When Hannah traded her car in for a wheelchair, lost the use of her legs trust in her arms, the one meant to look out for her was long gone, sitting on the corner of a Boston curb and begging for money she should have been able to get herself.
Her parents couldn’t claim they hadn’t tried with her. They’d attempted boarding school. She’d stay a month tops before administration after administration punted her back to her parents with some excuse, an impersonal letter detailing her misconduct was too great. Their school wasn’t the one for her. A detention center might be better suited.
It always came down to two things, no matter how many methods, tutors, therapists, clinics they tried. There was something wrong with her, and her parents didn’t want to deal with it. Her sisters didn’t deserve to.
Her memories of the day she left, the day they forced her out, were hazy these days, but she could never forget the looks on their faces as they watched her storm past them, back and forth, carrying bags of useless junk she’d packed without thinking. Mother, face contorted in rage and regret, eyes red from crying. Father, knuckles white and shaking as his steely eyes fixed on the floor by her feet. Jess, arms crossed, face cold. Amelia, pleading, tearful, fucking gorgeous as always. Hannah, eyes averted as she tried to shut it out, to remain calm, don’t break down.
They’d looked so distraught, so broken. It brought her satisfaction to know that she could topple those gods, could capture their attention, if only for one night. But her father couldn’t look at her. She would never make her mother smile. Her sisters – the ones she’d known were long gone.
There were articles on them, cropping up occasionally behind the glass of her kiosk as if to haunt her.
Young, Up-And-Coming Brain Surgeon Jessica Johnson saves the hundredth patient.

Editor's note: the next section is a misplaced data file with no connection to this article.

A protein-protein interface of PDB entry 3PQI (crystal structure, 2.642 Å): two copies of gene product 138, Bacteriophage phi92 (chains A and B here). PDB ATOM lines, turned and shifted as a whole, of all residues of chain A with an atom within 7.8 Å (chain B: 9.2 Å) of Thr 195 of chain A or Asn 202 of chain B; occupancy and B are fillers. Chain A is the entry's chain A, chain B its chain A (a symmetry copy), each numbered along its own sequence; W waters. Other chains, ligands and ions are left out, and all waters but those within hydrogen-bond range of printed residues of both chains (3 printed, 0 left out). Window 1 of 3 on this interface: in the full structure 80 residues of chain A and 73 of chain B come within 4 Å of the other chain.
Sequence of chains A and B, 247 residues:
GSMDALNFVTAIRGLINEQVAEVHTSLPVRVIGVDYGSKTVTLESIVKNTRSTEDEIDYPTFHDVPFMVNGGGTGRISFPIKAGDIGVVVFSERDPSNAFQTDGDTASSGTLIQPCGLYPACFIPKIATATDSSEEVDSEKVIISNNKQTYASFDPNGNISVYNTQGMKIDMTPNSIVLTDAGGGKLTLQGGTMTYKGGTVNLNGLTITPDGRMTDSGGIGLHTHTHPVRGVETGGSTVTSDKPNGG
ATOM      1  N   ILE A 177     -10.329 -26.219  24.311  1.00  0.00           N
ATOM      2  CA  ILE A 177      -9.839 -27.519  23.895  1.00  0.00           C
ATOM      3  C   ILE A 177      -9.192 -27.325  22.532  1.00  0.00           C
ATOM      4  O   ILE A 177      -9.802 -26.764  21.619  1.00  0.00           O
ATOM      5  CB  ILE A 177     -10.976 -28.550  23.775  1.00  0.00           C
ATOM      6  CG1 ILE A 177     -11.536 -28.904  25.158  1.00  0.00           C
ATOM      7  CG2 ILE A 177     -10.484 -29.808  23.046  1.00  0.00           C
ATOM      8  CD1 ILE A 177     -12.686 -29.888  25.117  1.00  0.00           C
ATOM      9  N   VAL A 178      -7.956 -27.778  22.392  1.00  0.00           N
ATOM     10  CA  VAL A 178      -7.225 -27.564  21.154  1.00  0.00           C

Amelia Johnson excited to model Chanel’s latest line: “I can’t wait!”
Tragic accident paralyzes college student Hannah Johnson from the waist down. Doctors still working on a cure.
Her fist tightened around the mug’s clay handle as she brought the rounded rim to her lips, gulping down the scalding contents and relishing the burn that had her tongue prickling, throat inflamed. Her parents wanted fame, fortune, prestige. They didn’t want a scam artist minus the artist, a cheapskate who was brushing the bottom of the barrel just to afford her rent.
They didn’t want her, they didn’t need her, but whether they liked it or not, she was irrevocably linked to them.
She finished her coffee, flexed her newly-caffeinated fingers. The man from earlier was munching a biscotti, crumbs cascading onto his lapel, his nose buried in his phone. His trimmed beard reminded her of her father, the deliberate indifference an added touch. He wouldn’t look at her. There was a trio of girls chattering across a table far from hers as if her concentric circle of filth extended a few yards from her chair. Their hands gripped mugs of their own, sweet smiles and excitement reminiscent of her sisters down to the lines creasing their cheeks. They wouldn’t stop her. The cashier stood behind the register, eyes unfocused as he twisted a rag in a mug repeatedly, reflexively. He worked in a family run business, but his nametag didn’t match name above the door. Did he feel like an outsider, too? He wouldn’t notice her until it was too late.
She reached into her pocket, feeling for a handle as her mind tried to talk her down. You can do better. You have to think this through. Go home.
But there wasn’t anything to think over. Nothing to ponder, contemplate. Think. She was so tired of thinking. Tired of wasting her brain. Tired of the voices, the confusion, which one to listen to. The meek voice, softness bearing a striking resemblance to little Hannah, urging her to reach for her wallet instead of the revolver? Leave a big tip on the table, make the kid’s day. You don’t want to do it here. He’ll just have more of a mess to clean up. Or the commanding voice, strong, powerful, convincing. Do it. There’s no reason not to. Your family doesn’t care now. Maybe you’ll make the news. Maybe they’ll finally see you on T.V. This isn’t your mess to clean.
She heaved a shaky sigh, tears gathered in the corners of her eyes. The man finished his biscotti. The girls laughed at something, probably ridiculously mundane. Maybe they were laughing at her. How foolish she must look, standing suspended at her table, looking ahead at nothing, hand paused at her pocket. Frozen. Numb.
She wanted it to stop.
She wanted to make her parents proud.
She grabbed the handle of the gun.